The four-part series, which premieres on PBS 6 on Nov. 13, during Native American Heritage Month, spans 15,000 years of history and provides a window into some of the most advanced cultures in human history. It showcases cities, social networks, and systems of science, art and spirituality that remain important in Native American cultures to this day.
Montgomery is featured in the series' fourth and final episode. She spoke with UANews about her involvement in the project and what makes the production different from other programs about Native peoples.
Q: How did you come to be involved in the series?
A: The fourth episode, "New World Rising" focuses a lot on the Comanche. I got involved through my research with the Rio Grande Gorge Project, which was part of my doctoral dissertation at Stanford. What I was interested in looking at was the way in which equestrian nomadic groups, including the Comanche, as well as the Ute and Apache, were marking the landscape in northern New Mexico and interacting with one another, as well as with Spanish colonizers. One of the things that was part of that work was identifying this huge amount of Comanche rock art in the Rio Grande Gorge. Julianna Brannum, who is the producer of the "Native America" series and is also a proud Comanche woman, had a particularly keen interest in the work that we had been doing at this rock art site, so she approached project director Severin Fowles and myself to help provide expert commentary for that fourth episode.
Q: What's the focus of your commentary?
A: We talk about the interactions between Spanish colonizers and the Comanche and the impact of the Comanche on the New Mexican landscape. The segment on the Comanche takes place in two areas – one is in Lawton, Oklahoma, where the head of the nation is now, and the other is in New Mexico in the Rio Grande Gorge. The filming that I'm in takes place in New Mexico at the gorge, at a site called Vista Verde. We have a lot of evidence of Comanche rock art all throughout the gorge, but there's a core concentration at Vista Verde, where we have more than 500 images that can be culturally attributed to the Comanche. That's a lot of images in one location. In the filming that takes place at this site, they were able to use drone technology to get cool aerial views of the landscape, as well as in-depth looks at some of the images.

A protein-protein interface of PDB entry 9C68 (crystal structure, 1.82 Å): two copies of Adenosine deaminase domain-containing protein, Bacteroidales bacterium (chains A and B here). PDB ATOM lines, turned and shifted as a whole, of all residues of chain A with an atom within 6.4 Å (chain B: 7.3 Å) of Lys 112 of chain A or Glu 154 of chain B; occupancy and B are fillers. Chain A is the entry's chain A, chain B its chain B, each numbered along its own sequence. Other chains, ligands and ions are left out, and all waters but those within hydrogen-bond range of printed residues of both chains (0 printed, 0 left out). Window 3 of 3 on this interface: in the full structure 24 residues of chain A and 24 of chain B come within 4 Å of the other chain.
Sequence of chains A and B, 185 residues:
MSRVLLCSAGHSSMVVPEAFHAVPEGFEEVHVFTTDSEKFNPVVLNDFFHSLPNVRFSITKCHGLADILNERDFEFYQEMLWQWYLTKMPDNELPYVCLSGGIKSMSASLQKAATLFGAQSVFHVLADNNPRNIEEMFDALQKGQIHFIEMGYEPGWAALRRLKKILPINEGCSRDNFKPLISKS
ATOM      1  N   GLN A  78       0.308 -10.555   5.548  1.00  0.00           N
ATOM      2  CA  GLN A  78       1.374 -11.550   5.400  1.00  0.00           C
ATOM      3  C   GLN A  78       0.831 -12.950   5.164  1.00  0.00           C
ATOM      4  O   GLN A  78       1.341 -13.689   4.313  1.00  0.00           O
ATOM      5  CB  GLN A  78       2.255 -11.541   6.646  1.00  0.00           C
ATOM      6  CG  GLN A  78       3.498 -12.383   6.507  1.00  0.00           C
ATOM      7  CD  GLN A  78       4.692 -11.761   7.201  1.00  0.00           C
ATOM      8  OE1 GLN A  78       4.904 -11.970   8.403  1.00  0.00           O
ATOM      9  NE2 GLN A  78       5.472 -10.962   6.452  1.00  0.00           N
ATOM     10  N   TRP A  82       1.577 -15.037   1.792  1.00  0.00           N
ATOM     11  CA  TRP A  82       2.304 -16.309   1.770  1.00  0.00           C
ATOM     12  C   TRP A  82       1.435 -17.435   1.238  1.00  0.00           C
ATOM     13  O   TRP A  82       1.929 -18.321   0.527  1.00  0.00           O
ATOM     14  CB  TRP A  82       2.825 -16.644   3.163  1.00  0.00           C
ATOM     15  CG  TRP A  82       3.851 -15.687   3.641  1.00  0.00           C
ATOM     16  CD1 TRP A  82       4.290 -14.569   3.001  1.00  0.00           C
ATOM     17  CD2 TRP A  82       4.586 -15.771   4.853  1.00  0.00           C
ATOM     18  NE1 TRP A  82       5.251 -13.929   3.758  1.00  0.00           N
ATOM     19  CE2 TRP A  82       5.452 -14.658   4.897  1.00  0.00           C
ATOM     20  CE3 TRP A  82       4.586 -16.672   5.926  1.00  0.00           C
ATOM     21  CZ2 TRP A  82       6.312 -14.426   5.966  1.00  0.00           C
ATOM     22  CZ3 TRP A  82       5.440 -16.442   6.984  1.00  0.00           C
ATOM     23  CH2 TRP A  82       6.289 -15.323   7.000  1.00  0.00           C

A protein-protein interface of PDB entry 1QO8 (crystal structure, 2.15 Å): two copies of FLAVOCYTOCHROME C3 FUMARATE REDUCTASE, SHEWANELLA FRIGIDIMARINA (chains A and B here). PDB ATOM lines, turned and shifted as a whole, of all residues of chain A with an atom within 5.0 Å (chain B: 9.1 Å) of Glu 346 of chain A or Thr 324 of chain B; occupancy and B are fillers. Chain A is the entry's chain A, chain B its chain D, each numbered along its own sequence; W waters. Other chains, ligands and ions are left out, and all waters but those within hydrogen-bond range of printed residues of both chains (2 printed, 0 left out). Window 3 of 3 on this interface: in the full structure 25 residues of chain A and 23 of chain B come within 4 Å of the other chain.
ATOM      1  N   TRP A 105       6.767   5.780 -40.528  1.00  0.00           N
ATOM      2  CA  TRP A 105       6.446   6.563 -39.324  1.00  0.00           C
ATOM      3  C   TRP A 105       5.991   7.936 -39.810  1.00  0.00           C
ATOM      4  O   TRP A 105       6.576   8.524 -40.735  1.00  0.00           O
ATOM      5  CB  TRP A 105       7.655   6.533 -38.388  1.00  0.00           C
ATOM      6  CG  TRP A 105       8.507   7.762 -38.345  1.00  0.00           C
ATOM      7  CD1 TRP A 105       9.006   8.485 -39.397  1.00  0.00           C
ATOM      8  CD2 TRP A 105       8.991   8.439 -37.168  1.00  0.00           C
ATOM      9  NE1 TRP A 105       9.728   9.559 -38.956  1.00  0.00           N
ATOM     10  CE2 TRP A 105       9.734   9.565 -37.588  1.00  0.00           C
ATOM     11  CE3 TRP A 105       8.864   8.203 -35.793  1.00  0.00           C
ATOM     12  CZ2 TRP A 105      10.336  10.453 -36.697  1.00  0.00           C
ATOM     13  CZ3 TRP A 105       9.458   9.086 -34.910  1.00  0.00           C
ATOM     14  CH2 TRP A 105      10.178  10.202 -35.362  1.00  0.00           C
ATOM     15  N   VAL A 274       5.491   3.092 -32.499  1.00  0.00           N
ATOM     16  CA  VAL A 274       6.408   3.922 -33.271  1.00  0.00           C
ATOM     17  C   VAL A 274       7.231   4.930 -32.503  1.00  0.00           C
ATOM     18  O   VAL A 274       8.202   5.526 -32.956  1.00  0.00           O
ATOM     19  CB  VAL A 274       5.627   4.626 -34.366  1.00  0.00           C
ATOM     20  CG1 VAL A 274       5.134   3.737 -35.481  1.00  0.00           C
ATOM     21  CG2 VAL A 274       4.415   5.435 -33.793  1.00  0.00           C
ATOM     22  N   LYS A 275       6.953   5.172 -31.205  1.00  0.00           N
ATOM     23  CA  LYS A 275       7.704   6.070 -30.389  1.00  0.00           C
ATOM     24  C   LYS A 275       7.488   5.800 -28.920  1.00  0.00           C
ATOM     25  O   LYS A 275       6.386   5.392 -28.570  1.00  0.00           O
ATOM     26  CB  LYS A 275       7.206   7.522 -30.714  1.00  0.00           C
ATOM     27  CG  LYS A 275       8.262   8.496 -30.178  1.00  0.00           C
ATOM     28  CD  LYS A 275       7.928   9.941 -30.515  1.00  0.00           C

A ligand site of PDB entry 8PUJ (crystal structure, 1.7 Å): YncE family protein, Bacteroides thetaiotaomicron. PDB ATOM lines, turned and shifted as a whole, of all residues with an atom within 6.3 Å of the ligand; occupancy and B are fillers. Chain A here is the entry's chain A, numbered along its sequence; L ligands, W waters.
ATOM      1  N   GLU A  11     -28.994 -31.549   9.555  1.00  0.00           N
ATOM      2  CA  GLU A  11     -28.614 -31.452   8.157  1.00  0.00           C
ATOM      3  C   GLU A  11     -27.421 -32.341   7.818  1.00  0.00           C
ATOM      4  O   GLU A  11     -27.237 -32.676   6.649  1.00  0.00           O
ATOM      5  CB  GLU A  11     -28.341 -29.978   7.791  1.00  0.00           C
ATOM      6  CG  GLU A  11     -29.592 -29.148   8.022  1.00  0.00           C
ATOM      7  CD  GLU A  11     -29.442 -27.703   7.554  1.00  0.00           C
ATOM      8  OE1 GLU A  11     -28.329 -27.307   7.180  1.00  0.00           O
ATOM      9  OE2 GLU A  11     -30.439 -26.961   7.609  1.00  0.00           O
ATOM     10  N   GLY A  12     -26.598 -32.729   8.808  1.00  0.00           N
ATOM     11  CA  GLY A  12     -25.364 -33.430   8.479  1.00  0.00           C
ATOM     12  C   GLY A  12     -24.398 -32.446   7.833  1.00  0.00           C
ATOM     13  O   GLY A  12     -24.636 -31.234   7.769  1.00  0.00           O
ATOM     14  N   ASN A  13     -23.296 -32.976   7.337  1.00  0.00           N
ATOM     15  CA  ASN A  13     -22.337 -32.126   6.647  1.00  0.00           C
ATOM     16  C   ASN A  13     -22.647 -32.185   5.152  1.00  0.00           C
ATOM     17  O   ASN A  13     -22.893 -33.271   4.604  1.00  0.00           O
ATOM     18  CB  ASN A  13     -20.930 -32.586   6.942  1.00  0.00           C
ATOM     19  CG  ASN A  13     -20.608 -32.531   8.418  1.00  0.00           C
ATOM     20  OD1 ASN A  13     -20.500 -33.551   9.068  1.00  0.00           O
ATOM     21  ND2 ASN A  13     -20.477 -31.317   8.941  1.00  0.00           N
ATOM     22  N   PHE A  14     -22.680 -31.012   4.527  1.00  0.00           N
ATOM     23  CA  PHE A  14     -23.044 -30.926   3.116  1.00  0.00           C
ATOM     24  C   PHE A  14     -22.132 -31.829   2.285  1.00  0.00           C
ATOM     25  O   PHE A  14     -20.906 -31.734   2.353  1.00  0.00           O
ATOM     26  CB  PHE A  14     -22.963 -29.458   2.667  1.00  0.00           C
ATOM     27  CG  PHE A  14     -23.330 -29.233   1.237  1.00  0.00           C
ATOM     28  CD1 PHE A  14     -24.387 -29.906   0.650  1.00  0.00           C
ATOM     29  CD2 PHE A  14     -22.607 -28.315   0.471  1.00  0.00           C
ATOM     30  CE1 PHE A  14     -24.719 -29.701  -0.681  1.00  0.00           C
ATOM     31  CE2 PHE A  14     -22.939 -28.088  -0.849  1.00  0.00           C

Q: Why did you want to be involved in this project?
A: There are a lot of television programs about Native Americans, and they usually do not include the voices of contemporary descendants. This program puts a concerted effort toward forefronting indigenous opinions. What's also really exciting about this series is that it's produced by a Native American, so she has particular sensibilities and cultural grounding that speak to the experience of Native people in a way that I don't think would be present if she was not a Comanche woman. I also think that the series demonstrates a continuous link between indigenous people in the past and in the present. History books don't tell us about Native people from about 1890 onward – it's like a radical break that happens, and I think this series shows that there wasn't a radical break; in fact, indigenous people have continued to participate in traditional practices that make them unique, even today.